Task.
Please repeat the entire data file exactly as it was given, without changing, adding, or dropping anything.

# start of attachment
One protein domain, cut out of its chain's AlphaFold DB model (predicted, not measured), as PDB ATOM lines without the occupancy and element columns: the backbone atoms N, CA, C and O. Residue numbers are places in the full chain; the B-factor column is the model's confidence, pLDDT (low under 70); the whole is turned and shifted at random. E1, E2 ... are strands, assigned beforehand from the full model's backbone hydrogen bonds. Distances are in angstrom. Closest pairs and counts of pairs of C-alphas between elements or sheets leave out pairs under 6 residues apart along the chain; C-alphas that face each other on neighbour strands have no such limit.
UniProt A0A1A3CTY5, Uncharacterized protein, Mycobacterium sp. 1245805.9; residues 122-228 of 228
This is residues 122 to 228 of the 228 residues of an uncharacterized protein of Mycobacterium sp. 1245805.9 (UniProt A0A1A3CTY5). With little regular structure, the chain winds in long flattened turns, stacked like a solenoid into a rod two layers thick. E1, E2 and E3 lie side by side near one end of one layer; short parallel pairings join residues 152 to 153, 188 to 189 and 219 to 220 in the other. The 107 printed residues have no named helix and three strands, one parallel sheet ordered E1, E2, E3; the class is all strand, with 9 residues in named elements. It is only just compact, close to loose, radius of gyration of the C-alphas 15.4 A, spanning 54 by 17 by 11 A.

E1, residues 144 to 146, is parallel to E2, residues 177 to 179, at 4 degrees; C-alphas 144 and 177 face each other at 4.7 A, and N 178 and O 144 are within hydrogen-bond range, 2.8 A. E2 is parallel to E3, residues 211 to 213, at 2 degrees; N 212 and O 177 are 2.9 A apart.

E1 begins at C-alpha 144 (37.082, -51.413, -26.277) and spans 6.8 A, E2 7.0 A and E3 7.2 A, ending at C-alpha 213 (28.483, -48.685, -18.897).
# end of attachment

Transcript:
One protein domain, cut out of its chain's AlphaFold DB model (predicted, not measured), as PDB ATOM lines without the occupancy and element columns: the backbone atoms N, CA, C and O. Residue numbers are places in the full chain; the B-factor column is the model's confidence, pLDDT (low under 70); the whole is turned and shifted at random. E1, E2 ... are strands, assigned beforehand from the full model's backbone hydrogen bonds. Distances are in angstrom. Closest pairs and counts of pairs of C-alphas between elements or sheets leave out pairs under 6 residues apart along the chain; C-alphas that face each other on neighbour strands have no such limit.
UniProt A0A1A3CTY5, Uncharacterized protein, Mycobacterium sp. 1245805.9; residues 122-228 of 228
This is residues 122 to 228 of the 228 residues of an uncharacterized protein of Mycobacterium sp. 1245805.9 (UniProt A0A1A3CTY5). With little regular structure, the chain winds in long flattened turns, stacked like a solenoid into a rod two layers thick. E1, E2 and E3 lie side by side near one end of one layer; short parallel pairings join residues 152 to 153, 188 to 189 and 219 to 220 in the other. The 107 printed residues have no named helix and three strands, one parallel sheet ordered E1, E2, E3; the class is all strand, with 9 residues in named elements. It is only just compact, close to loose, radius of gyration of the C-alphas 15.4 A, spanning 54 by 17 by 11 A.

E1, residues 144 to 146, is parallel to E2, residues 177 to 179, at 4 degrees; C-alphas 144 and 177 face each other at 4.7 A, and N 178 and O 144 are within hydrogen-bond range, 2.8 A. E2 is parallel to E3, residues 211 to 213, at 2 degrees; N 212 and O 177 are 2.9 A apart.

E1 begins at C-alpha 144 (37.082, -51.413, -26.277) and spans 6.8 A, E2 7.0 A and E3 7.2 A, ending at C-alpha 213 (28.483, -48.685, -18.897).